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Scent Station Surveys in Minnesota with Reference to
Predator Management


Minnesota Department of Natural Resources, 1201 East Highway 2,
Grand Rapids, MN 55744

The U.S. Fish and Wildlife Service (USFWS) initiated the "Indices of Predator Abundance in the Western United States" survey in 1972, with the objective of obtaining annual changes in visitation indices for various predators attracted to standardized scent station lines. Minnesota Department of Natural Resources (MNDNR) joined the survey on an experimental basis in 1975. Although the USFWS discontinued sponsorship of this survey in all states in 1981, and most states opted not to continue on their own, Minnesota has continued and greatly expanded the scent station survey.

Minnesota's scent station survey is interagency in scope, and involves the cooperation of MNDNR, all USFWS National Wildlife Refuges and Wetlands Districts, both National Forests, and various Indian reservations, county land departments, and colleges. The objectives of the survey are to determine the distribution of and annual visitation indices for red fox, striped skunk, raccoon, coyote, dog, cat, wolf, bobcat, and black bear. Inferences of the relationship between visitation indices and population trends have been established in several studies for coyotes, red fox, raccoon, gray fox, bobcats, and bear. Presently, Minnesota's survey consists of 92 routes containing a total of 407 4.3-km segments and 4,070 scent stations. Scent stations are spaced 0.43 km apart and utilize plaster-of-Paris fatty acid scent (FAS) discs purchased from the U.S. Department of Agriculture's Pocatello Supply Depot. Each scent station is checked for one night only during September. Approximate sampling intensities in the Forest, Transition, and Farm Survey Zones are one scent station per 44 km², one per 55 km², and one per 69 km², respectively. Statistical analyses utilize the Wilcoxon signed rank and Fisher randomization tests, both of which are suitable for testing non-parametric paired independent samples.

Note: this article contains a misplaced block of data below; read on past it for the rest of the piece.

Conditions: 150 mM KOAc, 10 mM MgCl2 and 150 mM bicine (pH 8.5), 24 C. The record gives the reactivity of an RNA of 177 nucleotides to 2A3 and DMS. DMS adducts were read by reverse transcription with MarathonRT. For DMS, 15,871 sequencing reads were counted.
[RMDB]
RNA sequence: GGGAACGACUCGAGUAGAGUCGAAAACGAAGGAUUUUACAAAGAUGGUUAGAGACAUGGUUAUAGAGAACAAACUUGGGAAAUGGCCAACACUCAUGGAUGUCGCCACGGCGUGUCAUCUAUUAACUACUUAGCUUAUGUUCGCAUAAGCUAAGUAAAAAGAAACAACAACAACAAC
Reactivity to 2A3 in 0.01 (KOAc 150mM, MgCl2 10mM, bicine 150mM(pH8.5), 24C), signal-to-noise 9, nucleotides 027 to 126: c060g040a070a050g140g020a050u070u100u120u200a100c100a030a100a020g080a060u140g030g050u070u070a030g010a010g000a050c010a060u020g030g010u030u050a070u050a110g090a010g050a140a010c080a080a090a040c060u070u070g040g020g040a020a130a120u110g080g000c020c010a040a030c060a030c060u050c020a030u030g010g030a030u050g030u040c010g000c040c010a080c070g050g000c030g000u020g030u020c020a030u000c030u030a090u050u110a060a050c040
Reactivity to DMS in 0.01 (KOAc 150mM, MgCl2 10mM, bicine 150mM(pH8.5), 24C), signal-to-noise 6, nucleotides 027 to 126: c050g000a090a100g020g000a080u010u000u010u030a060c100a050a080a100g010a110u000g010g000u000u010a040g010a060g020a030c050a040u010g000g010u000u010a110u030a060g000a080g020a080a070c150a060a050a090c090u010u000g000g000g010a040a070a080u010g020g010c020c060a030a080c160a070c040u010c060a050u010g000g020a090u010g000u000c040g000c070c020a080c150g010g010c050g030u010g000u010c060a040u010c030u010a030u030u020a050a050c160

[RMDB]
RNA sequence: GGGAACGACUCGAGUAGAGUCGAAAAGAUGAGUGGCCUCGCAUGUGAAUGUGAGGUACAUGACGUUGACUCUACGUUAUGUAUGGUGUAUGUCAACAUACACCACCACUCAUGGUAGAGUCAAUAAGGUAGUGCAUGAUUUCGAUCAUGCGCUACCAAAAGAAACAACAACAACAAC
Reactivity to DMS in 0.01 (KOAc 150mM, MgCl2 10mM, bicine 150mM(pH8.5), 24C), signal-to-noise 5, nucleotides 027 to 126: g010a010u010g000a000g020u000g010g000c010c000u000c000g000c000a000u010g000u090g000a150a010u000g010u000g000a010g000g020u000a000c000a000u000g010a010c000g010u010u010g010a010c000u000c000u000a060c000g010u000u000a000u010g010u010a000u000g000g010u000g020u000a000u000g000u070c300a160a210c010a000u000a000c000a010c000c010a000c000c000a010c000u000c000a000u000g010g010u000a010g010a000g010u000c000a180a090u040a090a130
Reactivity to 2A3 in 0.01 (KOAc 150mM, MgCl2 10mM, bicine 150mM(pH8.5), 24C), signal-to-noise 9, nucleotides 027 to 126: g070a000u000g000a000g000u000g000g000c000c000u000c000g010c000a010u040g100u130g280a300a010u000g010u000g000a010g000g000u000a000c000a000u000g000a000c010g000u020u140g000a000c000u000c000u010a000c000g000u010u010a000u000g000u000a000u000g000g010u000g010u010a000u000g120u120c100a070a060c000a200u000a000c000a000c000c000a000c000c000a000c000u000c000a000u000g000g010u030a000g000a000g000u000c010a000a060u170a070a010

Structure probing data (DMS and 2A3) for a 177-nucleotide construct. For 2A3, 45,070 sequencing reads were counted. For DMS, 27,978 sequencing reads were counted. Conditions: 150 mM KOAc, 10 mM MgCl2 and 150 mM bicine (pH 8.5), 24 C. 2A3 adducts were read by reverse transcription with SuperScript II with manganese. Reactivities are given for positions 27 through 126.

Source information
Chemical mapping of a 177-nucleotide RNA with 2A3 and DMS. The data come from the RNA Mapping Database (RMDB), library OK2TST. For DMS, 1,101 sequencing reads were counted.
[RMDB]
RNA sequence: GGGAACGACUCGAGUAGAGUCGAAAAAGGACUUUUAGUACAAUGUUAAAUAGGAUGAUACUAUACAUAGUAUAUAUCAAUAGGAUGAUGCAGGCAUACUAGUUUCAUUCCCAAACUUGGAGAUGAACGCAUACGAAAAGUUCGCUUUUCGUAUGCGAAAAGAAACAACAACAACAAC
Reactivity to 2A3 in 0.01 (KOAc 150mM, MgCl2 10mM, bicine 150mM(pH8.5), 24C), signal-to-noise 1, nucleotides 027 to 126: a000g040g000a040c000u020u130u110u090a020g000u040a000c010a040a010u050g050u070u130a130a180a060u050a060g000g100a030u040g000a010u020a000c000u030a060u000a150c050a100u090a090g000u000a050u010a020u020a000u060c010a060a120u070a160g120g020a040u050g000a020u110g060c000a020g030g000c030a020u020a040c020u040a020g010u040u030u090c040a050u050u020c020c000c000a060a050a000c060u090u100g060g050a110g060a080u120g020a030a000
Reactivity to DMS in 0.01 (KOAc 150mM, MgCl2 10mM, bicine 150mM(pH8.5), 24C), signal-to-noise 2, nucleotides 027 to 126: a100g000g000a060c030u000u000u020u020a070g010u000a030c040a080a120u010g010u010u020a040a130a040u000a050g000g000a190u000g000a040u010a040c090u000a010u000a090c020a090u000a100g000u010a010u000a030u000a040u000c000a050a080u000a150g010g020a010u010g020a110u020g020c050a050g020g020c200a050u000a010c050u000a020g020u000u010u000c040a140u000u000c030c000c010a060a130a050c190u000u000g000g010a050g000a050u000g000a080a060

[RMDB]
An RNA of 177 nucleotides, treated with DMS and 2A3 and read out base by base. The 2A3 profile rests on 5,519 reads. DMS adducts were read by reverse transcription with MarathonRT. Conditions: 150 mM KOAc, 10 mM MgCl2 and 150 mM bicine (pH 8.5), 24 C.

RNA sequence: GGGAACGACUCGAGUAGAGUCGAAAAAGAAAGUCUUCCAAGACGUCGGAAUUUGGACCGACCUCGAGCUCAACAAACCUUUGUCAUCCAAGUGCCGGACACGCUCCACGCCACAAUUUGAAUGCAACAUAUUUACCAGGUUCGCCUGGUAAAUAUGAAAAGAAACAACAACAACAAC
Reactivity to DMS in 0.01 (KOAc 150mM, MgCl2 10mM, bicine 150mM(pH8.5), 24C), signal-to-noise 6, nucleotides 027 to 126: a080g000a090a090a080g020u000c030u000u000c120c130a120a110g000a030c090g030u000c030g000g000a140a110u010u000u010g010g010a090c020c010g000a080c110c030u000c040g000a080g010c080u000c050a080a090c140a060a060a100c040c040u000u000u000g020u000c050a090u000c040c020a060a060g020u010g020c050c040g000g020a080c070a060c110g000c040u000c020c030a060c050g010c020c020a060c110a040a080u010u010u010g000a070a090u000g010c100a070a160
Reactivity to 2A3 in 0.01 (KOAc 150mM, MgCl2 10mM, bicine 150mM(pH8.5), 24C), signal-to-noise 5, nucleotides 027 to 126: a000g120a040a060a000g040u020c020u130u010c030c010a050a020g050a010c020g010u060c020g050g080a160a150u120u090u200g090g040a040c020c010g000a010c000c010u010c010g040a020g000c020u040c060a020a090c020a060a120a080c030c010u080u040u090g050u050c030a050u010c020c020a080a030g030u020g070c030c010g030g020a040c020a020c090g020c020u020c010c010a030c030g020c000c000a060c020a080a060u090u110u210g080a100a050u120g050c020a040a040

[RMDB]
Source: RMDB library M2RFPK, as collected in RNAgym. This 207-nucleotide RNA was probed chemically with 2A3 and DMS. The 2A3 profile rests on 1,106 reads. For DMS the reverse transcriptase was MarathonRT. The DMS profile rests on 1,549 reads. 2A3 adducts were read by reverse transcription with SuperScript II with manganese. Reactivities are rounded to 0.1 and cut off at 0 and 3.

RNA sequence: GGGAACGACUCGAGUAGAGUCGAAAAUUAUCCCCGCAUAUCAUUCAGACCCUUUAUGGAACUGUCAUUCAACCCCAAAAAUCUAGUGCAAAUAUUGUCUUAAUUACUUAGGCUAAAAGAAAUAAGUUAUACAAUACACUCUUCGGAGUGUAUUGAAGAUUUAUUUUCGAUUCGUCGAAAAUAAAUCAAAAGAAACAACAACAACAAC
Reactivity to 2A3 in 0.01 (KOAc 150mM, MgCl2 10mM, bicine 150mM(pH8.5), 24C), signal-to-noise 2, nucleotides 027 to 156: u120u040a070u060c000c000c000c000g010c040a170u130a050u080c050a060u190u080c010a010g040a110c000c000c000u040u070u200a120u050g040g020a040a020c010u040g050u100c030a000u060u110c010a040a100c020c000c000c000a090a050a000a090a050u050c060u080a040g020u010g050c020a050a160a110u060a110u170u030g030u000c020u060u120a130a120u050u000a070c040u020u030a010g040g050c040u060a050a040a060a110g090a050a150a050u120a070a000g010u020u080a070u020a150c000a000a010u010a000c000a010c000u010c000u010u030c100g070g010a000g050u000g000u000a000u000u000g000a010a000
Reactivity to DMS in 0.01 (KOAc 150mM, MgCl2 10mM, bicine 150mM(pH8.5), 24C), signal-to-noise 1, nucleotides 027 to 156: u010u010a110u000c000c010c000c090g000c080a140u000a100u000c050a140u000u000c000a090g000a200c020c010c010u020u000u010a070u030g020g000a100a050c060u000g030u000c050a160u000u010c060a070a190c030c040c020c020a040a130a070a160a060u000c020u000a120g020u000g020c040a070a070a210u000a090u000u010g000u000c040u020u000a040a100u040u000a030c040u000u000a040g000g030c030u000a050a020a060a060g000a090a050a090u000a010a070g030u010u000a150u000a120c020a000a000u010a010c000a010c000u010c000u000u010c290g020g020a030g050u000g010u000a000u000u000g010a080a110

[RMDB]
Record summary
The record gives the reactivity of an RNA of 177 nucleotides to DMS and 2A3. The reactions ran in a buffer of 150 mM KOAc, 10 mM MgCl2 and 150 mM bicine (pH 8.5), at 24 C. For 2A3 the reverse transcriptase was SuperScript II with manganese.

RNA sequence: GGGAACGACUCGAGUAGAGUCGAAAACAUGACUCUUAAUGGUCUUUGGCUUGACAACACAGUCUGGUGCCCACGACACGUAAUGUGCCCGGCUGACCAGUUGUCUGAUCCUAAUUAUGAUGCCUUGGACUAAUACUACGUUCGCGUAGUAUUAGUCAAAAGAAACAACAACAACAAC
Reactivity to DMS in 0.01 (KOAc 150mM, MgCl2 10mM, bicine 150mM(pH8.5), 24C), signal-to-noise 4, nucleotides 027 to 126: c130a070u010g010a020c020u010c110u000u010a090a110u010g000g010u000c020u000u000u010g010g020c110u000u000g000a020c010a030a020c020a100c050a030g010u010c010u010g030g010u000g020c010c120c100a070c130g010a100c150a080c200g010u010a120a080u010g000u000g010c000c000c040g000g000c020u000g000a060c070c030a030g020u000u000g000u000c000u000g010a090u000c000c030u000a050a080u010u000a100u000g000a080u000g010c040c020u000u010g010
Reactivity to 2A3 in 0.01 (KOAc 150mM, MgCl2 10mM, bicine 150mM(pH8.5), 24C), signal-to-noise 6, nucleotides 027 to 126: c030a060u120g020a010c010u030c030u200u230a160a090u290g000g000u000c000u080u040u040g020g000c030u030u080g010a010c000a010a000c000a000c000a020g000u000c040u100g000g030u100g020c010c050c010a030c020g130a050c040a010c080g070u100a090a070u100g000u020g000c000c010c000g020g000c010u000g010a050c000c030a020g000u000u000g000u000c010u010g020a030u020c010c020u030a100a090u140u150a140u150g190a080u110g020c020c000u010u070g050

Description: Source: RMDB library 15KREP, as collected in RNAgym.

The multi-species aspects of Minnesota's scent station surveys present several applications for the data. Scent stations have documented generally increasing visitation indices for red fox and skunk and stable indices for raccoon statewide since 1976. The Minnesota Department of Health uses the skunk index to predict rabies outbreaks. Scent stations have also documented the immigration (and population establishment) of coyotes from Minnesota's northern forests to the Transition and Farm Survey Zones. Wolf visitation data imply an increasing wolf population and range; this was documented in a comprehensive wolf survey in winter 1988-89. Data from bobcat visitations and distribution provide inputs into Minnesota's annual bobcat population model. Data from intensive scent station surveys by the USFWS Wetlands Management Districts in west-central Minnesota aid in the evaluation of predator removal efforts. Scent stations also provide a learning opportunity for field stations of educational institutions.

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